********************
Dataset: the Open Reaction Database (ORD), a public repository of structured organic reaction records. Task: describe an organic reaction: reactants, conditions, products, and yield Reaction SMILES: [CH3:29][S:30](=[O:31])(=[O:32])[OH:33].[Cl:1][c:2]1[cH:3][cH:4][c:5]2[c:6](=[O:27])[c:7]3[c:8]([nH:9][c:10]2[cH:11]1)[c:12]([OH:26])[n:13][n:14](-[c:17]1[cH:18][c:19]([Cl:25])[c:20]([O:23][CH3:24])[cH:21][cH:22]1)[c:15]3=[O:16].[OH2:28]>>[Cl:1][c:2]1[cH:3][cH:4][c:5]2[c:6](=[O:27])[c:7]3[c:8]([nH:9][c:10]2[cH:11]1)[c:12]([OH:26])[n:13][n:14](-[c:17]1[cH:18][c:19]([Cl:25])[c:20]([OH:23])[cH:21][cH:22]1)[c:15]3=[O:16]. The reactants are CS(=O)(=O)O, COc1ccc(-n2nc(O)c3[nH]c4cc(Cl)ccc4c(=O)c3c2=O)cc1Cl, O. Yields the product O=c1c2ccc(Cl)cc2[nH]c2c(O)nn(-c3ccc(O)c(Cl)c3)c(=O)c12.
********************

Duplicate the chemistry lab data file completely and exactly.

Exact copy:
Dataset: the Open Reaction Database (ORD), a public repository of structured organic reaction records. Task: describe an organic reaction: reactants, conditions, products, and yield Reaction SMILES: [CH3:29][S:30](=[O:31])(=[O:32])[OH:33].[Cl:1][c:2]1[cH:3][cH:4][c:5]2[c:6](=[O:27])[c:7]3[c:8]([nH:9][c:10]2[cH:11]1)[c:12]([OH:26])[n:13][n:14](-[c:17]1[cH:18][c:19]([Cl:25])[c:20]([O:23][CH3:24])[cH:21][cH:22]1)[c:15]3=[O:16].[OH2:28]>>[Cl:1][c:2]1[cH:3][cH:4][c:5]2[c:6](=[O:27])[c:7]3[c:8]([nH:9][c:10]2[cH:11]1)[c:12]([OH:26])[n:13][n:14](-[c:17]1[cH:18][c:19]([Cl:25])[c:20]([OH:23])[cH:21][cH:22]1)[c:15]3=[O:16]. The reactants are CS(=O)(=O)O, COc1ccc(-n2nc(O)c3[nH]c4cc(Cl)ccc4c(=O)c3c2=O)cc1Cl, O. Yields the product O=c1c2ccc(Cl)cc2[nH]c2c(O)nn(-c3ccc(O)c(Cl)c3)c(=O)c12.